Samaritan’s Purse, a Christian aid group led by American Evangelist Billy Graham’s son, Franklin, has been among organizations reaching out to survivors of the massacre, often working in difficult circumstances, BosNewsLife monitored.

It has expressed concerns about the “lack of hope” and hatred in the region. The group partnered with local churches to provide food packages to families, including Muslims, unable to afford to buy anything after the 1992-1995 armed conflict ended.

The ruling meant that Bosnia-Herzegovina would not be able to receive billions of dollars for reparations, money it desperately needs to rebuild its fractured nation.

The court decision was also devastating news for people like 34-year old Hedija Krdzic, who lost her husband, father and grandfather at Srebrenica.


“A ruling that Serbia committed genocide in Bosnia [would have meant] everything to me. Without such a ruling I fear that one day the massacre will be forgotten,” she told reporters.  However the many crosses littering the Bosnian landscape are still visible reminders of the war and its atrocities, in which in total at least 100,000 people were killed.

The conflict began after Bosnia ’s Muslims and Croats followed Slovenia and Croatia in breaking away from Serb dominated Yugoslavia in April 1992. However the Bosnian Serbs wanted to remain in Yugoslavia .

Backed by the Yugoslav army, Serb forces captured two-thirds of Bosnia and besieged Sarajevo . The city was often pounded by Serb artillery from positions in the mountains surrounding the city. Snipers were also active, often forcing people to run for cover.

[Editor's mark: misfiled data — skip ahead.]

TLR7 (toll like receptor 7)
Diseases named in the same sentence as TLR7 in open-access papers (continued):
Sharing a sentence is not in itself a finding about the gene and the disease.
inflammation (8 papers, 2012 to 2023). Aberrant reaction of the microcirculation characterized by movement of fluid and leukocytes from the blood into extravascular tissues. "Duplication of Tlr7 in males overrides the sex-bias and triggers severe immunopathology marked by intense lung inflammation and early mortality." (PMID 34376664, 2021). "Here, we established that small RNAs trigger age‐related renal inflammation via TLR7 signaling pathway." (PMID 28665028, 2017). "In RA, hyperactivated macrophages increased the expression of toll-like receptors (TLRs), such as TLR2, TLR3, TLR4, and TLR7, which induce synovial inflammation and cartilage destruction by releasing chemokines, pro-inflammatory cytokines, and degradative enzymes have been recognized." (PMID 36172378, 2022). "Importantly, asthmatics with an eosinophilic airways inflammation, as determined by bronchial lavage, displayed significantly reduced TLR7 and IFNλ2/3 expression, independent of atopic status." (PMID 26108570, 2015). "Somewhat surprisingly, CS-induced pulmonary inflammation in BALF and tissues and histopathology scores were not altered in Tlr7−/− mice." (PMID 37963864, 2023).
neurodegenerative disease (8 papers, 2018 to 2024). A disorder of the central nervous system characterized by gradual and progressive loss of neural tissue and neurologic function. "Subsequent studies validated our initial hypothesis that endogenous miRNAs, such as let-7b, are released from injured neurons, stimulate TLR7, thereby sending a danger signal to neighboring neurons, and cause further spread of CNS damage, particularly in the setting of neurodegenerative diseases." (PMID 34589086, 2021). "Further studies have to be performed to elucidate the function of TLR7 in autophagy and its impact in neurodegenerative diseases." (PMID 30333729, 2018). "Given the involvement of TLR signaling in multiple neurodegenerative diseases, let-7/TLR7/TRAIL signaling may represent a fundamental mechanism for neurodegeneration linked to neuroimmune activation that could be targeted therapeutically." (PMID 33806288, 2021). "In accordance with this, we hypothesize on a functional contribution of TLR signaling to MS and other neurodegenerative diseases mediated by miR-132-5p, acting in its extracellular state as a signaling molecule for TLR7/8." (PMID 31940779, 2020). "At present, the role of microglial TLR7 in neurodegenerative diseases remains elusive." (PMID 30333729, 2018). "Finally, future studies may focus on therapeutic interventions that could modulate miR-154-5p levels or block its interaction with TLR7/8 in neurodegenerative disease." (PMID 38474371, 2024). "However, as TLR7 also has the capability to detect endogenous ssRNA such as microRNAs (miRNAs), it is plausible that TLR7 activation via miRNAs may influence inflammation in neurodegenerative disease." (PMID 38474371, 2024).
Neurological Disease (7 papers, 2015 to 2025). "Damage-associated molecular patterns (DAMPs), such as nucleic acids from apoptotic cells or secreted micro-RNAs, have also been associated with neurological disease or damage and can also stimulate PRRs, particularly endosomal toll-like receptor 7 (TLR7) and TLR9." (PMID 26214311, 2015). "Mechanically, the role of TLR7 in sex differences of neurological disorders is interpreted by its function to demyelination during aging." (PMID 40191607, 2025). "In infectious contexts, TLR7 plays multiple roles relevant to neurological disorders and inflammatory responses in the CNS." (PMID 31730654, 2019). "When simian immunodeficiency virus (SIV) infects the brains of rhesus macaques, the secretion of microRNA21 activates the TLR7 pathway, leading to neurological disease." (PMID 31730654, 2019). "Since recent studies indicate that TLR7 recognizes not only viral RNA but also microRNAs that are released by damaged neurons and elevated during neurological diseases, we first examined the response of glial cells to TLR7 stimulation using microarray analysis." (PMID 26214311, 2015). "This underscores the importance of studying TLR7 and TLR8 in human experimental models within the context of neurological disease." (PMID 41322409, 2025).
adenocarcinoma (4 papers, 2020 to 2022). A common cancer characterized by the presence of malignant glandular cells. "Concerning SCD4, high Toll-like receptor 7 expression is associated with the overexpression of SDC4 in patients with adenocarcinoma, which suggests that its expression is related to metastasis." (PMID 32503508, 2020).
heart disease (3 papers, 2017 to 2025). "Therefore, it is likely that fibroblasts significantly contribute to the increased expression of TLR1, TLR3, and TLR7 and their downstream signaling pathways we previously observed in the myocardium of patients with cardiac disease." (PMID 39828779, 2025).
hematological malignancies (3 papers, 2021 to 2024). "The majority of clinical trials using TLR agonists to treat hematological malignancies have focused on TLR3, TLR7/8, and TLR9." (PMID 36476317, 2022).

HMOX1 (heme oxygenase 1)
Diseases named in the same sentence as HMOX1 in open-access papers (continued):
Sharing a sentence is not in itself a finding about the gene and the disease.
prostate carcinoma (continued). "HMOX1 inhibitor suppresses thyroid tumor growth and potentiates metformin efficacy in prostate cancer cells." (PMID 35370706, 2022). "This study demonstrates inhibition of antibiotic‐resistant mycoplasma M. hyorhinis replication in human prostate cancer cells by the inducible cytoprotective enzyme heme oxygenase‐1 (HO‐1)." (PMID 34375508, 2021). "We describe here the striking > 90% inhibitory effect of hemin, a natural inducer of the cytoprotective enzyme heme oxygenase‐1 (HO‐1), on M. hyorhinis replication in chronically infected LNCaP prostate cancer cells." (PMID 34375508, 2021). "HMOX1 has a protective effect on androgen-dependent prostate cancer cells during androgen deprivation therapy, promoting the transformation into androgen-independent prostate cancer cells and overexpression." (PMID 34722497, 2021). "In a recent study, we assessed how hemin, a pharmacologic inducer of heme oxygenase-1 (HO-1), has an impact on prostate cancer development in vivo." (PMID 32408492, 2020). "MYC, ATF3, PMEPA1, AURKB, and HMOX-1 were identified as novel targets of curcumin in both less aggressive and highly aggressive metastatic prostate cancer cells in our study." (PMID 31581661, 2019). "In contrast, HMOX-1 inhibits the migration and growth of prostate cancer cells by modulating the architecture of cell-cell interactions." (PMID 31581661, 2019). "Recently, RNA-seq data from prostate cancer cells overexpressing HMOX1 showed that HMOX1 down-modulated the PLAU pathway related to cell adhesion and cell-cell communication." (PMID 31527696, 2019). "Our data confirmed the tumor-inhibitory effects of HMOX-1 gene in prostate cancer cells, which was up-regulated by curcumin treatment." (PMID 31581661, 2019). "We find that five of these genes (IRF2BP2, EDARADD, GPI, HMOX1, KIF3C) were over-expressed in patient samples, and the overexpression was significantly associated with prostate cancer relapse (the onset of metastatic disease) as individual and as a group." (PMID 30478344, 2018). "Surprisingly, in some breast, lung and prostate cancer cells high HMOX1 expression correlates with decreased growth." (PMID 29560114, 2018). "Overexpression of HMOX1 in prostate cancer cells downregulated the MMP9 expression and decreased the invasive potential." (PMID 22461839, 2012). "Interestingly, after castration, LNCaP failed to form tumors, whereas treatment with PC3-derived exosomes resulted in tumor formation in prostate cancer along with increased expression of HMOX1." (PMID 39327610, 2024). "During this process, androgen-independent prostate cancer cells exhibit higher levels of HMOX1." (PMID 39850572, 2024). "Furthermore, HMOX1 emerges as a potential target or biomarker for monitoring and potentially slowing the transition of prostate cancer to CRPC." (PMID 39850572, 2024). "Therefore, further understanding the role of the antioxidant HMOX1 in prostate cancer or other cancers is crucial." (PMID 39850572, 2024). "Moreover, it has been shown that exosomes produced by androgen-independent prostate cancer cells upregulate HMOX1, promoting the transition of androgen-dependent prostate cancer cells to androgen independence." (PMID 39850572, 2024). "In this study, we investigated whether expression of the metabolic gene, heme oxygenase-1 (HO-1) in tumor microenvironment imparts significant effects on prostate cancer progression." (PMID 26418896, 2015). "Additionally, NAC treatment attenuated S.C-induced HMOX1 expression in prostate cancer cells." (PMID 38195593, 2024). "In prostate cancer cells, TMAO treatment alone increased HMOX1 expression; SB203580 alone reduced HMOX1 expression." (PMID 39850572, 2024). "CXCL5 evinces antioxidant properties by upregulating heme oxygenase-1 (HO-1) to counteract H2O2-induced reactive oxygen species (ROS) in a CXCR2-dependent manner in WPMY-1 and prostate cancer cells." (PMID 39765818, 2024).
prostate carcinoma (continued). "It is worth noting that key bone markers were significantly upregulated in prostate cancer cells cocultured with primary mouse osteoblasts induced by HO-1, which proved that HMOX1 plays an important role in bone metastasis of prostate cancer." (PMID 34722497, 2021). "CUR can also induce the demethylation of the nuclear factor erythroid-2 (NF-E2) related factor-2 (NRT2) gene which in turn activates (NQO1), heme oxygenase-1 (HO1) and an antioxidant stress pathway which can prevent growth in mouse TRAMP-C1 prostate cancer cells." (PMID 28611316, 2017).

Tens of thousands of non-Serbs were killed and hundreds of thousands forced from their homes. Under a 1995 peace accord Bosnia Herzegovina eventually it split into a Muslim-Croat federation and a Bosnian Serb state.


While the historic UN genocide case did little to heal the wounds of history, the prime minister of the Bosnian Serbian state, known as Srpska Republic , said following the ruling he would urge Bosnian Serb institutions to apologize to families of the victims by Bosnian Serb troops during the war.

However, in almost the same breath, Prime Minister Milorad Dodik made clear that this apology would not be unconditional.

Someone, he said, should also make “the same apology to Bosnian Serbs” killed during the war in Bosnia , referring to other two Bosnia ‘s ethnic peoples – Muslims and Croats. Dodik rejected any responsibility of the Srpska Republic , its institutions and its people for the Srebrenica massacre, which he refused to acknowledge as ‘genocide.’ He claimed  the crime was committed by individuals who must be punished.

“Everyone in Bosnia should stop with aspirations about the guilt (in the past), and should focus on how to go further on,” Dodik told media in Banja Luka, the regional capital. That seemed wishful thinking, with mass graves still being discovered and crosses littering the Bosnian landscape.